One important tool is the availability of FDA-approved tests that can detect influenza A, the broad category that H5N1 belongs to. These tests are widely used during the flu season, which typically runs from November to February. If there is an unusually high number of positive results from these tests during the spring and summer, it could serve as an early warning sign that something is not right.

However, outside of the flu season, doctors are unlikely to request influenza A tests for patients with respiratory symptoms. This is partly because health insurers may not cover these tests unless there are specific circumstances. Alex Greninger, the assistant director of the clinical virology laboratory at the University of Washington, explains this limitation.
He added that the problem is solvable. During the peak of the Covid pandemic, the government addressed billing issues by requiring insurance companies to cover tests and setting a profitable price for manufacturers. As a result, there were testing booths on almost every other block in Manhattan, with companies receiving $100 for every swab they administered, according to Greninger.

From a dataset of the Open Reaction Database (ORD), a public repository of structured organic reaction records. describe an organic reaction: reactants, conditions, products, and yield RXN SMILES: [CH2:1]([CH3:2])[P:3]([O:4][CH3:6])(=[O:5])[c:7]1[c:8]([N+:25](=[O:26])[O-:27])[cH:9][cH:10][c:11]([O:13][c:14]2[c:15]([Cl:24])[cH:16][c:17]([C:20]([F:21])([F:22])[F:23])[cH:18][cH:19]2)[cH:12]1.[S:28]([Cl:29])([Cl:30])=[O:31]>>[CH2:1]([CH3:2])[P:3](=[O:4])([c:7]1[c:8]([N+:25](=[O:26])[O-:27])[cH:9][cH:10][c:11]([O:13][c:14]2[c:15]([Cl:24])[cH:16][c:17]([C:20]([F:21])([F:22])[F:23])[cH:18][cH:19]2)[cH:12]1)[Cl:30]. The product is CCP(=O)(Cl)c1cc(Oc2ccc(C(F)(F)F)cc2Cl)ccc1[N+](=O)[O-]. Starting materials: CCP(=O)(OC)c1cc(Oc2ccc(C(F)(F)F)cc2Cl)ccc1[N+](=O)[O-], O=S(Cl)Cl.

Another challenge is that the FDA has not yet authorized companies to conduct influenza A tests using eye swabs, although the CDC and public health labs are allowed to do so. It is worth noting that the bird flu virus was only detected in an eye swab from one infected farmworker this year, and not in samples taken from the nose or throat.
According to Chu, it is crucial to overcome these obstacles in order to increase influenza A testing in livestock regions. She emphasized the importance of making these tests a routine at clinics that cater to farmworker communities and even suggested pop-up testing at state fairs.

Meanwhile, there is a need to improve the current tests for detecting the H5N1 virus. Researchers have found that the CDC’s current test is not very sensitive or user-friendly.

Diagnostic laboratories such as Stanford, the University of Washington, and the Mayo Clinic have developed alternative methods for detecting the circulating virus. However, their reach is limited, and there is a pressing need to expand testing capacity before a crisis occurs.

Pinsky highlighted the importance of avoiding a situation similar to the early days of Covid, where things couldn’t move quickly. He questioned how we can ensure that we are prepared for a public health emergency without being hindered by slow testing.